Feeling stuck, uninspired, struggling to find a focus?
Not surprising really, you probably have two stuck settings:
Stuck Setting one:
Starting a project is tough. Analysis paralysis is a BFF. That bestie just doesn't leave your side. Deciding on a new necklace design or a knitwear niche for your next collection feels impossible. What about choosing a challenge topic to launch your painting e-course, when there are so many to choose from? It's overwhelming to the realm of crazy. Putting faith in your own ideas is tough.
Stuck Setting two:
Starting a project is easy. You love diving into those boxes of beads that have just arrived in the post. Once you've done a live unboxing on Instagram you're all set for an afternoon's creativity. BUT then it gets left.
You wonder about your choices. Were they the right beads? Is that the right combination? Are you a maniac for adding a tassel to the pendant?
Finishing and believing in your creative decisions is the hardest thing in the world.
And then there are the inspiration settings:
Inspiration Setting one:
You want to bring wonder and delight to your customers, but there are so few products for them to actually buy.
Because you start imagining one thing, bright shiny ideas appear everywhere, so you switch it up and start imagining another and never do anything! You're left in busy work, taking photos for social media, and chatting in your Facebook Group.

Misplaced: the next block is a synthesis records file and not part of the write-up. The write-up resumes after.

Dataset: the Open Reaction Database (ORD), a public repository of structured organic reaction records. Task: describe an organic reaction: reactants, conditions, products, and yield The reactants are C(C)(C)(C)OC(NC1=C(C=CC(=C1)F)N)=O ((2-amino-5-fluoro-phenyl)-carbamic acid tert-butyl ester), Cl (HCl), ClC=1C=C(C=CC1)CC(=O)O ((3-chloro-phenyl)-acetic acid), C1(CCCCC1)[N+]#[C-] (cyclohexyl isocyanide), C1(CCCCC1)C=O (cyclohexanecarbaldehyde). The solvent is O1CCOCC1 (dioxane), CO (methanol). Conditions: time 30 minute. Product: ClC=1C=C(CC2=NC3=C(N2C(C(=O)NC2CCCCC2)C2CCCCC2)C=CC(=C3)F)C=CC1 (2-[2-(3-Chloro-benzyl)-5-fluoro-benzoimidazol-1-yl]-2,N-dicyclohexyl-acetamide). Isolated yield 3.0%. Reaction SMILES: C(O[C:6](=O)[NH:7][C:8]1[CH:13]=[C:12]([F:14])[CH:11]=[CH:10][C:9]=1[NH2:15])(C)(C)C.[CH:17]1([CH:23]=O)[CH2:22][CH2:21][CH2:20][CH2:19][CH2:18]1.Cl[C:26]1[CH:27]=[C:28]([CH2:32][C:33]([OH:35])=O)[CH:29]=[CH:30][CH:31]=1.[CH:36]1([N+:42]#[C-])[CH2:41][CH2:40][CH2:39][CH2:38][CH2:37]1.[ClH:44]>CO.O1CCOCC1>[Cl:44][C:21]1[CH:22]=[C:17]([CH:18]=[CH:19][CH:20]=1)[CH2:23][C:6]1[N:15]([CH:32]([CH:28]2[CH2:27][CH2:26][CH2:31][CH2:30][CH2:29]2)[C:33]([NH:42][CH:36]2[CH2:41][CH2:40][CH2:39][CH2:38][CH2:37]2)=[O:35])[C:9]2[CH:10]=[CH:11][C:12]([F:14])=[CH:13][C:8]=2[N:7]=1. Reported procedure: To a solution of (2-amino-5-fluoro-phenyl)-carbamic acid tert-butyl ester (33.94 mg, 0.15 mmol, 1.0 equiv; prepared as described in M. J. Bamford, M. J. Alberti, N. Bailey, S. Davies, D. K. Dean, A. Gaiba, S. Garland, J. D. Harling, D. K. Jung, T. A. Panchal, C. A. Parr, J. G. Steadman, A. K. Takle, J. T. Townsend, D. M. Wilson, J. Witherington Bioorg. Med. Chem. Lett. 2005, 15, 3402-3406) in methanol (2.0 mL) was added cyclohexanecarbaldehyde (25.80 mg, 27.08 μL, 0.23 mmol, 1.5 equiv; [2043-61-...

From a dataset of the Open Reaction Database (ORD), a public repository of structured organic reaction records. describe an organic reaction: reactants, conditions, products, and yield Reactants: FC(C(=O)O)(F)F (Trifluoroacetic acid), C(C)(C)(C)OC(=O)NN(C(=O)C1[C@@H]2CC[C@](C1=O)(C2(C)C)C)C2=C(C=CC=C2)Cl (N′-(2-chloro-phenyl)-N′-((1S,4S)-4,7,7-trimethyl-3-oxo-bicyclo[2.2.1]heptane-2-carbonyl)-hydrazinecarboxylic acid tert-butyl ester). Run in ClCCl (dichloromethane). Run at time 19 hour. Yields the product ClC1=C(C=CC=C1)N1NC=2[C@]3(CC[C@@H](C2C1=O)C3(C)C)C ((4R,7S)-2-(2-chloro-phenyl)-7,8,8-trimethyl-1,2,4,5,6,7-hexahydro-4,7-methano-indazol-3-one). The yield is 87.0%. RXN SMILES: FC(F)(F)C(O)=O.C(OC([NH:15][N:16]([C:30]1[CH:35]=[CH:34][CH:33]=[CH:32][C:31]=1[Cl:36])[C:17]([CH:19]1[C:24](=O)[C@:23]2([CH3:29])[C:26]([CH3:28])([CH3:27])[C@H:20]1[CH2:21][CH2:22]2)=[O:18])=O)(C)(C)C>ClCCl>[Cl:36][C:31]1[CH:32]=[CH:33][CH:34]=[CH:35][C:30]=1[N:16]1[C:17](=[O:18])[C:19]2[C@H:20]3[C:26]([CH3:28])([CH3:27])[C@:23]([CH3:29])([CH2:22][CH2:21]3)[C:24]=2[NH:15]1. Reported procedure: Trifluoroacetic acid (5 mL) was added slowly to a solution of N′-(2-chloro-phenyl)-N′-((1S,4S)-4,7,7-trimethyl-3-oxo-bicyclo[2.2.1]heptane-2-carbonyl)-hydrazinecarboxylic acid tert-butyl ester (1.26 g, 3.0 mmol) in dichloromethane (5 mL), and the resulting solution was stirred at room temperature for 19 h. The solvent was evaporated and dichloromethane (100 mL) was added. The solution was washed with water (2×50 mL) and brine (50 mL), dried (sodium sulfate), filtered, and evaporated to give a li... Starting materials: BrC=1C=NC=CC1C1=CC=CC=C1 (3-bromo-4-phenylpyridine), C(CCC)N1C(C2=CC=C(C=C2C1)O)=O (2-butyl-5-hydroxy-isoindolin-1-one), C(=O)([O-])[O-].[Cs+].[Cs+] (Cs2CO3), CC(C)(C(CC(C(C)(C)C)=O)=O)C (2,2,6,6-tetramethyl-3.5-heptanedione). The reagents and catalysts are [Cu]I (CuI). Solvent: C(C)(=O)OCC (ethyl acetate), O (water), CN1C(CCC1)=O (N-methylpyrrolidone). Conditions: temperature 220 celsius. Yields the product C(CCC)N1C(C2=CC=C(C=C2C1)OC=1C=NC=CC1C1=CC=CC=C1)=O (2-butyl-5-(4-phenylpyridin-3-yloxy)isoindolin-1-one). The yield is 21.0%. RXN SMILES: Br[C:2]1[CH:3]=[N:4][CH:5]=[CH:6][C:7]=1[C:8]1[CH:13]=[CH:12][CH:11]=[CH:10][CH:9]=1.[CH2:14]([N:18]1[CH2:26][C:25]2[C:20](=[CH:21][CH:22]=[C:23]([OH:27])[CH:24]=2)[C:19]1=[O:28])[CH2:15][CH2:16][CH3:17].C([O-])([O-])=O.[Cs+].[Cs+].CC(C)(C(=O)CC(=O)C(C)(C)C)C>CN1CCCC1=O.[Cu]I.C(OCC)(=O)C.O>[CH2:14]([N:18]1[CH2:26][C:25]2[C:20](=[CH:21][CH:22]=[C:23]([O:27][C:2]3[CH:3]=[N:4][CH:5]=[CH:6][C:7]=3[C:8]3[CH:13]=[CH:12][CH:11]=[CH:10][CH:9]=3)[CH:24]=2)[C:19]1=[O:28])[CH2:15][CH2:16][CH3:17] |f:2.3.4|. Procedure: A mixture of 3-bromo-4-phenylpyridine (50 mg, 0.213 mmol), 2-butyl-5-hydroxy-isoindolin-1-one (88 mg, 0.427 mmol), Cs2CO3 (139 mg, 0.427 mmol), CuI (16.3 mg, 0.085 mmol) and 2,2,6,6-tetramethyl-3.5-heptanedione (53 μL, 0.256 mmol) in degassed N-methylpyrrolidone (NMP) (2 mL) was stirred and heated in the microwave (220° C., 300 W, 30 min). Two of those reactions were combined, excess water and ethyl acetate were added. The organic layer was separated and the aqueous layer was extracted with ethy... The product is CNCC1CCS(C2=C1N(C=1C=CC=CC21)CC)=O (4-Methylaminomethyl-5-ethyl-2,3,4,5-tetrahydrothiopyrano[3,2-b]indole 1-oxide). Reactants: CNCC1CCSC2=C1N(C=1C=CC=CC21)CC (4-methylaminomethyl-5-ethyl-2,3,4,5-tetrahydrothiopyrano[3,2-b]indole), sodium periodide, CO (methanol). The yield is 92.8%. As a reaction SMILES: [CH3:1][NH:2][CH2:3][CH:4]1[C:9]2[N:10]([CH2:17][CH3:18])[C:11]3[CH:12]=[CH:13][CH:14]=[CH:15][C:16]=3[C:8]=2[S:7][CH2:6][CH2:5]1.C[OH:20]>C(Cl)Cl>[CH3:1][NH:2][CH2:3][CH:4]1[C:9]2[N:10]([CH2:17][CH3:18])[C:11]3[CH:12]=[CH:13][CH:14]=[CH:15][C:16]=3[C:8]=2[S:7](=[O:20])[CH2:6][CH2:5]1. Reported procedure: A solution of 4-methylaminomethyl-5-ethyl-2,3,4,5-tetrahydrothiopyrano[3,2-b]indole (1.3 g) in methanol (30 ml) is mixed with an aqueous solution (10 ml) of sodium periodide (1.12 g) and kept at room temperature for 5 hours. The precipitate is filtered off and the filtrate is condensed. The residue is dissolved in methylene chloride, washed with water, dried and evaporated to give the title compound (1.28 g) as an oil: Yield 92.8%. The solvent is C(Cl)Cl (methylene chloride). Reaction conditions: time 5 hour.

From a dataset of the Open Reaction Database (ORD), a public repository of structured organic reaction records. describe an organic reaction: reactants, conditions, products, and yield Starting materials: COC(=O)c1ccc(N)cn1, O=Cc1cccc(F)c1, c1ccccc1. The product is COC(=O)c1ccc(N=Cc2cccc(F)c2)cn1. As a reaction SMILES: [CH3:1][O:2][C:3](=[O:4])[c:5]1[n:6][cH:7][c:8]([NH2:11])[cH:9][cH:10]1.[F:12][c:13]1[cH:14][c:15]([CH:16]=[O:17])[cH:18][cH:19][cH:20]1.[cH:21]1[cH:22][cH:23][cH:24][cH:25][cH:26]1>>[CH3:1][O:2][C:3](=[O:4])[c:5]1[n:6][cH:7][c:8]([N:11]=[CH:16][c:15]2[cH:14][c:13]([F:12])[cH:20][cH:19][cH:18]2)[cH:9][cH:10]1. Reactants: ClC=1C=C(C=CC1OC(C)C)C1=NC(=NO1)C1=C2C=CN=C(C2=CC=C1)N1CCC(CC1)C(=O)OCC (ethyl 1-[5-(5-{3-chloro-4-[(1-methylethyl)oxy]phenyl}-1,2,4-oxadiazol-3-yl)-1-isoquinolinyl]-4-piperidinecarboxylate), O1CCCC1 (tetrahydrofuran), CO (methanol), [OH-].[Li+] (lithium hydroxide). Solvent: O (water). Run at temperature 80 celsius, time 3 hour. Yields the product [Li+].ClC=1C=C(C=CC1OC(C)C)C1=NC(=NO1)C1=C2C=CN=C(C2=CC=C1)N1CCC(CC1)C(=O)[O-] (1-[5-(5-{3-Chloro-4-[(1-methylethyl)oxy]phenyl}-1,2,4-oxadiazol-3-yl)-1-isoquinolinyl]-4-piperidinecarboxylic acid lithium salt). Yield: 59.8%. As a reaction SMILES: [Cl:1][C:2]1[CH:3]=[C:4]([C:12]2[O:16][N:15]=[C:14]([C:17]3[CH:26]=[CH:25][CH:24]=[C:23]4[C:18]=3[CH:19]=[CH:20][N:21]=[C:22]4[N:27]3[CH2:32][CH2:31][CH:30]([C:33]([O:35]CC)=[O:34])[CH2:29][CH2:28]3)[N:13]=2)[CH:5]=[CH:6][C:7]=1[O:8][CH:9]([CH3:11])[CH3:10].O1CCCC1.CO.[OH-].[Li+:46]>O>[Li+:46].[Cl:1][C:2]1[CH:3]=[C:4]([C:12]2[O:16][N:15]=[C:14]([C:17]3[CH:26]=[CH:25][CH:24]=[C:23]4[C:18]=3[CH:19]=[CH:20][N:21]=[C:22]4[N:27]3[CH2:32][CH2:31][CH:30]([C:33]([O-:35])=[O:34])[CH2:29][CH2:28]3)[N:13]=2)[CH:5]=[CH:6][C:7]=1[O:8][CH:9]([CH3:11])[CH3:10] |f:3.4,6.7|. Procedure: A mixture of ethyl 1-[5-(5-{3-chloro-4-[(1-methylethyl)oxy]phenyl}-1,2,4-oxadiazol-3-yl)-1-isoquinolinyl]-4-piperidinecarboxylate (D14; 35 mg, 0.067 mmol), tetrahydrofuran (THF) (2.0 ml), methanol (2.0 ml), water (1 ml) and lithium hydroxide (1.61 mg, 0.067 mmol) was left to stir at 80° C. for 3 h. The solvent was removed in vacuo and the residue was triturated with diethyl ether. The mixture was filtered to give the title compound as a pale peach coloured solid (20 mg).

You're naming projects and collections, you're fiddling with colours and shapes in your mind but for days and weeks at a time there's nothing concrete to show for your inspirations. Those 'followers' can't support you because there's nothing to buy!
Inspiration Setting two:
You have so many ideas that there is no cohesion to your designs.
Your customers wonder if they're going to find a pair of knitted mitts, a dinosaur necklace or a painting e-course when they go to your website next. It's so confusing, but you just can't help yourself!
Even when you feel that you're niching, you step back after six months and realise that there was no real success; the knitting patterns had such varying colours and styles of yarn that 20 different people could have designed them.
You're not alone, I totally get it.
Once upon a time I made and sold everything.
I used to sell my sewn shopping bags and children hats. I knitted mitts and hot water bottle covers and created hand-made greetings cards. As the years went by I embraced the digital world and sold pdf colouring pages and calendars. Then spent time designing and selling gift wrap, crafting papers and hand-bound notebooks and journals.
But people lost interest.
The fact that I was filling a new canvas with a Hodgkin-inspired buddleia interpretation was 'Hannah's new thing'. There was no integrity to my creativity anymore. I knew I had to shift things up and believe in my choices, not look to others for approval or try to create the next 'big' idea with every single project.
I settled down to find out how.